minimum.hours to trigger flower stage cannabis

Best Light Schedule For Cannabis In The Flowering Stage

The majority of cannabis plants are photoperiodic, this means they depend on a 12/12 light cycle to flower. It’s crucial you provide the correct light cycle so your plants start to flower, although depending on the strain this can change, autoflowering strains start flowering automatically and don’t depend on light.

Cannabis plants in the flowering stage have already grown their branches and main cola, and are ready to put on weight in the form of buds.

Failing to provide them a good amount of light in this stage will result in airy buds, low yields, and your plant can become weak and unhealthy.

1. What Is The Light Cycle In Flowering Cannabis?

In the flowering stage, the amount of light your cannabis plants receive will influence on the quality, density, and yield of the buds. This means the buds will produce more resin and grow denser the more light they receive, resulting in a higher yield.

The most common light cycle for the flowering stage is 12/12.

This is because cannabis starts flowering when they receive at least 12hrs of darkness, while still needing the maximum amount of light possible to produce buds.

Our days only have 24hrs, so after 12hrs of darkness, the maximum hours of light we can give them is 12hrs.

There is no other light cycle to flower cannabis as they need as much light as possible, giving them less than 12hrs per day will result in lower quality and yield.

2. Light Cycle For Flowering Cannabis Outdoor

Photoperiodic Plants

When flowering outdoors, you have to be really careful and plan ahead. As you may know, every season has a different light cycle and this will determine how long your plant grows before starting to flower.

To give you an example, cannabis outdoors in California only flowers from September to March. So if you were to cultivate a cannabis plant starting in April it would grow for 5 months before starting to flower, in September, resulting in a huge plant.

If you want to avoid this, you can apply light deprivation techniques, this consists of using a black tarp to prevent light from reaching your plants.

This is used by all farmers, independent of the kind of plant they’re growing, the downside is you will need a greenhouse to be able to do this, as you need to block all light from coming in and this can be really hard to achieve without a structure to firmly hold the tarp.

Autoflowering Plants

With autoflowers you won’t have any of these problems. Autoflowering cannabis doesn’t need a vegetative stage per se, it will grow and flower depending on age.

This means it’s way easier to grow them than photoperiodic plants. A really good tip is to search on the internet the amount of light you will get on each month and plan your harvest accordingly, your plants can benefit from the extra hours of light.

Even though autoflowering cannabis can flower properly all year long, it can slightly improve the quality and yield of your harvest.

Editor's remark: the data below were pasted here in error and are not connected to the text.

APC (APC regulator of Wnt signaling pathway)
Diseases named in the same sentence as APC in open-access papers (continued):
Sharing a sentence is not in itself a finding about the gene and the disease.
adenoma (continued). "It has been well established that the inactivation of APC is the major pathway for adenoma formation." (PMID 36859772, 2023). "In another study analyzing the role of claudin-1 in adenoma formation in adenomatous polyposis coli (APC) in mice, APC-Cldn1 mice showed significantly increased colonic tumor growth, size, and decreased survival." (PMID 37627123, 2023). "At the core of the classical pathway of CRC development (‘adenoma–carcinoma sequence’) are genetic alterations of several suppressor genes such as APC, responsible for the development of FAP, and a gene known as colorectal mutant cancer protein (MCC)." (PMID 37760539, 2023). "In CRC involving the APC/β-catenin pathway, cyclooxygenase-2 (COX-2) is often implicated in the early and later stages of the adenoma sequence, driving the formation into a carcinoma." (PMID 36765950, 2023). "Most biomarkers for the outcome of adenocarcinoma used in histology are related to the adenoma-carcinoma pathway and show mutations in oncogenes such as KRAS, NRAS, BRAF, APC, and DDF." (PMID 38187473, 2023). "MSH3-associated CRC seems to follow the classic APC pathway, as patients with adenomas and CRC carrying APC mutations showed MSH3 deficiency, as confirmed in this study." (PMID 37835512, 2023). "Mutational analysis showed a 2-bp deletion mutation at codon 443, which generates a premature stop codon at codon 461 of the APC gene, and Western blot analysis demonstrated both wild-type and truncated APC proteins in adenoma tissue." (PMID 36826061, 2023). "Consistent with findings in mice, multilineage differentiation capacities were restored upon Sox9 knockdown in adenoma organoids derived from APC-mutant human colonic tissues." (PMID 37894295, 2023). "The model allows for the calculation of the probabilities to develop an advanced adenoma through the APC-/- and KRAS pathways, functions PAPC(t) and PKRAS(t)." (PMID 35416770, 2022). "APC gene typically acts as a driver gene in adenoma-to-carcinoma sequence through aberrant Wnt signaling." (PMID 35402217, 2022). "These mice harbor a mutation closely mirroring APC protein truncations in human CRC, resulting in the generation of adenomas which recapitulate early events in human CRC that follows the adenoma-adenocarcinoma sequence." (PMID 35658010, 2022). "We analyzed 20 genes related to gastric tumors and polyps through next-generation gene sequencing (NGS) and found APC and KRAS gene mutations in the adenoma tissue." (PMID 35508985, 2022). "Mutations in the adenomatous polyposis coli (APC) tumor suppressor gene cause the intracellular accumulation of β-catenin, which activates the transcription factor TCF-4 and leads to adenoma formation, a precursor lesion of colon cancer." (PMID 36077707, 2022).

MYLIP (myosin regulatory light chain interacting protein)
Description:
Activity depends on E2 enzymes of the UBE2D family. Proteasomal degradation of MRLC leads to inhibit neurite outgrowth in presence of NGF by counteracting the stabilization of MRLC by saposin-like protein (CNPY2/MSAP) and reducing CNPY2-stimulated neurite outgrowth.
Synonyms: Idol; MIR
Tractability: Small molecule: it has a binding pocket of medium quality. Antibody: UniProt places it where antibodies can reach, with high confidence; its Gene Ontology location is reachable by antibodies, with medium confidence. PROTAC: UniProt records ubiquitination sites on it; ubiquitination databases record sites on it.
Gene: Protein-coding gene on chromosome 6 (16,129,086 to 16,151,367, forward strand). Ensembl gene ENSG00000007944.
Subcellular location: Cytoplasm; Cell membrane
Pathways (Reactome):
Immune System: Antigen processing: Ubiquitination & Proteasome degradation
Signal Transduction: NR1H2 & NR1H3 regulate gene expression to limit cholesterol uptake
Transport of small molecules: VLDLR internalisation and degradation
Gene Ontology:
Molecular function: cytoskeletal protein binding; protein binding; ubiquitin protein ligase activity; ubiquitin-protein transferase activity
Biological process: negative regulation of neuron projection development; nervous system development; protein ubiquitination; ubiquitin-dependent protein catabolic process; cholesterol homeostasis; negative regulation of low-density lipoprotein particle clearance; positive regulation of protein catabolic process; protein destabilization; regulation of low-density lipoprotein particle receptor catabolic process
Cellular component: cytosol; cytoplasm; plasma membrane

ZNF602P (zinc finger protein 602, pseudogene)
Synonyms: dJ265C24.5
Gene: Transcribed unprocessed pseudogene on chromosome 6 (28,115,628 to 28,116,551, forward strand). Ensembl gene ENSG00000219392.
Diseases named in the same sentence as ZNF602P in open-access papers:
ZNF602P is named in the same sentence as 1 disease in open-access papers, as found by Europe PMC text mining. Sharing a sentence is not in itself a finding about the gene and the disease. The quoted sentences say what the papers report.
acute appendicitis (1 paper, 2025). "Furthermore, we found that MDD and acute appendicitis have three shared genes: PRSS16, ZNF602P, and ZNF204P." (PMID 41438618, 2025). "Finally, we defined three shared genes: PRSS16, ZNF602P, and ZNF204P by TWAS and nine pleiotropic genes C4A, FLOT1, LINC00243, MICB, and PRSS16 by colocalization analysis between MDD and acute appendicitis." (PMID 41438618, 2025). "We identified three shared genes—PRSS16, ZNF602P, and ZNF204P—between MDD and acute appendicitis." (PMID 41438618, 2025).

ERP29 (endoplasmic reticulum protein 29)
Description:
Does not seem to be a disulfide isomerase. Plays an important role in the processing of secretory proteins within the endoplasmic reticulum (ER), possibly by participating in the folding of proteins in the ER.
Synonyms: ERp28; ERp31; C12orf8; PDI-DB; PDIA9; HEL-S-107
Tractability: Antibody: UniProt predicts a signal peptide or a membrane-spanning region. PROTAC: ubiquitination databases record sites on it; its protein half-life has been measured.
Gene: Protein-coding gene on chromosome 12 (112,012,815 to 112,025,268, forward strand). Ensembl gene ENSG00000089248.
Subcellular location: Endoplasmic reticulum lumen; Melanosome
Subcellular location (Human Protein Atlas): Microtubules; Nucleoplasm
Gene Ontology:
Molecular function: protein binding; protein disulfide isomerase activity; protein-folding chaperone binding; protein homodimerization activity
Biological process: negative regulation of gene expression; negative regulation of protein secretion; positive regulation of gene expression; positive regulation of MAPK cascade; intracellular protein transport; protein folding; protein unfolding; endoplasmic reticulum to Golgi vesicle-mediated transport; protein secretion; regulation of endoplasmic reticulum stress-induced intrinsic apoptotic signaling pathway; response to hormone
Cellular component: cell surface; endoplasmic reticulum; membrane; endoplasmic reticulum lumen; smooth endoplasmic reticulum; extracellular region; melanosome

3. Light Cycle For Flowering Cannabis Indoors

Photoperiodic Plants

As said above, photoperiodic plants flower in a 12/12 light cycle. When growing indoors we keep it the same, although it can be easier to flower indoors because you don’t have to plan ahead.

When you feel like your plants have grown enough, you can simply change the light cycle from 18/6 to 12/12 by adjusting your timer.

It can take a couple of weeks for your plants to enter the pre-flowering stage and show signs of maturity (pistils or pollen sacs if they’re regular seeds), but soon you’ll see beautiful buds forming.

Autoflowering Plants

For autoflowering plants, there’s actually not much to do. They flower from seed in a vegetative light cycle, by providing an 18/6 light cycle from seed, your plants will go through all their cycle: seedling, vegetative and flowering without having to change anything other than the nutrients mix (if it’s required).

If you’re wondering why this happens, it is because automatic cannabis is a hybrid cross between Ruderalis and Indica or/and Sativa.

By crossing with Ruderalis, cannabis strains can have its characteristic of automatic flowering.

4. In Conclusion

Just like in the vegetative stage, when in the flowering stage your plants need the proper amount of light if you want your plant to develop to its maximum. If they don’t get the amount of light they need while flowering, the buds won’t develop properly and won’t produce the maximum amount of trichomes they can, resulting in lower yields and buds with less quality.

Your plants can also get weak and have a higher chance of being attacked by pests or diseases. To avoid this, always plan ahead when growing outdoors and get informed of how the seasons are in your city, including not only the amount of light but also humidity and temperature.

If you’re growing indoors, be sure to provide a good growing environment and especially a good amount of light and the correct light cycle.

The majority of cannabis plants are photoperiodic, this means they depend on a 12/12 light cycle to flower. It’s crucial you provide the correct light cycle so